Food expiry dates: what do they really mean?


Food waste is a huge global issue. Roughly one third of the food we produce every year — approximately 1.3 billion tonnes — gets lost, tossed and wasted. While fruits and vegetables account for the most food waste, fresh foods such as dairy, seafood and meat aren’t far behind. One of the reasons these foods get wasted is due to our stringent and rigid habit to toss foods that are at their expiry date. But is food really spoiled when the date on the container is reached?

Expiry dates on fresh food: Imagine you’re buying fresh meat, chicken, fish, deli meat, smoked fish or a prepared salad from the deli. You will probably notice a date that indicates when your product is no longer fresh and safe. Depending on the country you live in, this may be labelled as a “use by” or “best before” date. These dates are the most important to pay attention to, as these relate to food safety. Following these dates can help reduce the risk of food poisoning, because these foods have a short shelf life and can grow bacteria quickly. These fresh, perishable foods are only good for 2-4 days in your fridge.

  • To reduce food waste: The date is valid if the food remains in the fridge, but it can be ignored if you put that meat, fish or poultry in the freezer! If you won’t be cooking the fresh food within 2-4 days, freeze it. It will stay fresh for 6-12 months.

Expiry dates on packaged, frozen, dried and canned foods. These dates guarantee freshness, but have nothing to do with food safety. They are less important to follow, because they only indicate the date where the quality and freshness begin to change. For example, expired crackers may be less crisp; vitamin C may fade away from juice; dried fruit may get harder. Not the tastiest, but certainly not a food safety risk.

Remember, the expiry dates on packaged foods indicate freshness for as long as the item remains unopened. For example, a jar of tomato sauce may expire in 2020. But once you open the lid and put it in the fridge, it may only last a week. The expiry date is only meant for UNOPENED foods. Once they are open, the expiry date is meaningless (so don’t keep that tomato sauce until 2020!)

  • To reduce food waste: Don’t toss packaged food that has expired. If it looks and smells good, it’s okay to taste it. It’s important to note that the shelf life or fridge life of food products is not set out in any government regulations or guidelines. Instead, it is the responsibility of the manufacturer or retailer to determine the expiry dates for the products that they sell, based on how long an unopened product will retain its wholesomeness, taste, texture and nutritional value.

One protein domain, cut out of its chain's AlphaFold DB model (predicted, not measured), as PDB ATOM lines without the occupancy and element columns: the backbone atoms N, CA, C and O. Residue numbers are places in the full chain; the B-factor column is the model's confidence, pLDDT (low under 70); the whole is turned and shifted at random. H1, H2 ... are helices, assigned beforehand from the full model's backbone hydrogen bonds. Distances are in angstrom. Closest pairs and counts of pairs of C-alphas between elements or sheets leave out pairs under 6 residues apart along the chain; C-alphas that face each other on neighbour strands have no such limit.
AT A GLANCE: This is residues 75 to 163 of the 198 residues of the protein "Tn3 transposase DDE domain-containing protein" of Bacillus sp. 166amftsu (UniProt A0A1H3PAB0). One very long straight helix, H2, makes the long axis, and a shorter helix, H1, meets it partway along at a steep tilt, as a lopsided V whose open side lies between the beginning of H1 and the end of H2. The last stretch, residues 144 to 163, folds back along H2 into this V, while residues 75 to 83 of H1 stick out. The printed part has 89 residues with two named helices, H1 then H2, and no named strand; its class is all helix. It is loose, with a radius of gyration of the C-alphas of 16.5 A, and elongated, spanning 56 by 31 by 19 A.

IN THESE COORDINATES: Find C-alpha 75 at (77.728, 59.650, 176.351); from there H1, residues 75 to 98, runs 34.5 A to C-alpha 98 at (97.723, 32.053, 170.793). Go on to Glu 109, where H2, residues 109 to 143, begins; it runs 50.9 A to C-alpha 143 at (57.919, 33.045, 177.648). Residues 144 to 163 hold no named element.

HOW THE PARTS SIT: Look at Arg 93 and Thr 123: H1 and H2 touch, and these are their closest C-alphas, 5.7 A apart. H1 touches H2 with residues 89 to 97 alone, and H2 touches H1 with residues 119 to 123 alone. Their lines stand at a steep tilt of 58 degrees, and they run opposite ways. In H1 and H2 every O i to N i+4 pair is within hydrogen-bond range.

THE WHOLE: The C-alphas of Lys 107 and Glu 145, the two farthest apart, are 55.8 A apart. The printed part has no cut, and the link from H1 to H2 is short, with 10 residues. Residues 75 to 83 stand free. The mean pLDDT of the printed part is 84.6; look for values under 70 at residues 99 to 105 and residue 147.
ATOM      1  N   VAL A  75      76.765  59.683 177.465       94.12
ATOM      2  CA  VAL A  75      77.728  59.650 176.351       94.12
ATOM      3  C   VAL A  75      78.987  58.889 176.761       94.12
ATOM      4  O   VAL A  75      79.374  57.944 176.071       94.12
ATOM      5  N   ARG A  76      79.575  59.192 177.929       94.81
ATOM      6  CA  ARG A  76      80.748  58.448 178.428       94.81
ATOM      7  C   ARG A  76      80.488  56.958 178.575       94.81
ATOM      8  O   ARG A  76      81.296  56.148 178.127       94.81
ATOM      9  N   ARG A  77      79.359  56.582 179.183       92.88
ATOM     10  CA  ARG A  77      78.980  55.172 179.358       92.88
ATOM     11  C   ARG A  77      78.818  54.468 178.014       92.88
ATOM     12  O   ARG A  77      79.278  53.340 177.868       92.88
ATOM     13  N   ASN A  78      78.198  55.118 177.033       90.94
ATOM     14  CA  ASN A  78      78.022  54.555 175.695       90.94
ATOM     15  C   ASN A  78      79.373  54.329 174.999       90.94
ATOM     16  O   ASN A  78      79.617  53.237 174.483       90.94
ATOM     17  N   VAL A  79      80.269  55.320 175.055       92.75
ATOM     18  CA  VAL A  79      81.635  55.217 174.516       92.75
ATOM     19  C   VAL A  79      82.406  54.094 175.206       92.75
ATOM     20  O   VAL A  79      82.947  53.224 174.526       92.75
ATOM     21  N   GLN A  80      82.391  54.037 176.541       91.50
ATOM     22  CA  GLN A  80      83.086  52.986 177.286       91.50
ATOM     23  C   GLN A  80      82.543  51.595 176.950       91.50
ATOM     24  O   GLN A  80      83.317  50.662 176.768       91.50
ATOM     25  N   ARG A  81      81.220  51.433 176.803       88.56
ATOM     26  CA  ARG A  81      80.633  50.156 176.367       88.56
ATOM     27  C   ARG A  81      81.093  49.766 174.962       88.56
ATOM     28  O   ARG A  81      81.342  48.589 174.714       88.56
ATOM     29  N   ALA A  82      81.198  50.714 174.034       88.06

Expiry dates on dairy and eggs: This one may surprise you – but milk, yogurt, cheese and eggs are likely safe to consume within a week (or more!) past their expiry date. These foods have a built-in “throw out” system. Milk will curdle and sour (don’t drink it), and yogurt will grow curdle and mold (don’t eat it). Hard cheeses may get moldy, but if you trim an inch past the mold, you can still eat whatever remains. Soft cheeses that get moldy need to be discarded (but they are so good that you’ll eat them before the expiry date, right?)

Eggs can last 3-4 weeks past their stated expiry date. If you crack an egg and the whites are pinkish or it has a rotten smell, don’t eat it.

  • To reduce food waste: Don’t immediately toss dairy or eggs when they reach their expiry date, since they stay fresh for a while longer.

Sell by dates: These are meant for the retailer, not the consumer. These dates are used for stock control purposes by shop staff, so they can keep track of inventory. The more important dates for you as a consumer are the expiry dates on fresh food.

  • To reduce food waste: Don’t toss fresh foods that have passed their sell-by dates. They are not the same thing as expiry dates! Look at the expiry dates instead – it’s often a week longer than the sell-by date.

How long does it last?

Sometimes, this is the hardest question to answer. There’s no agreed-upon expiry time for many products, which leaves consumers confused. Here’s an interesting example. I checked a bunch of reputable websites to see how long ketchup lasts once it’s open. And I found a range of every answer from one month to six months to two years to “it never expires!” Which is correct? Who knows for sure. But if it’s one month, that will lead to a ton of food waste! In my house, I’d say it lasts about a year.

Still curious? Check out, a huge database that answers the question “how long does this food really last?”

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Cara Rosenbloom is a Registered Dietician, celebrated author and international columnist, active as a food blogger, recipe developer and nutrition educator.

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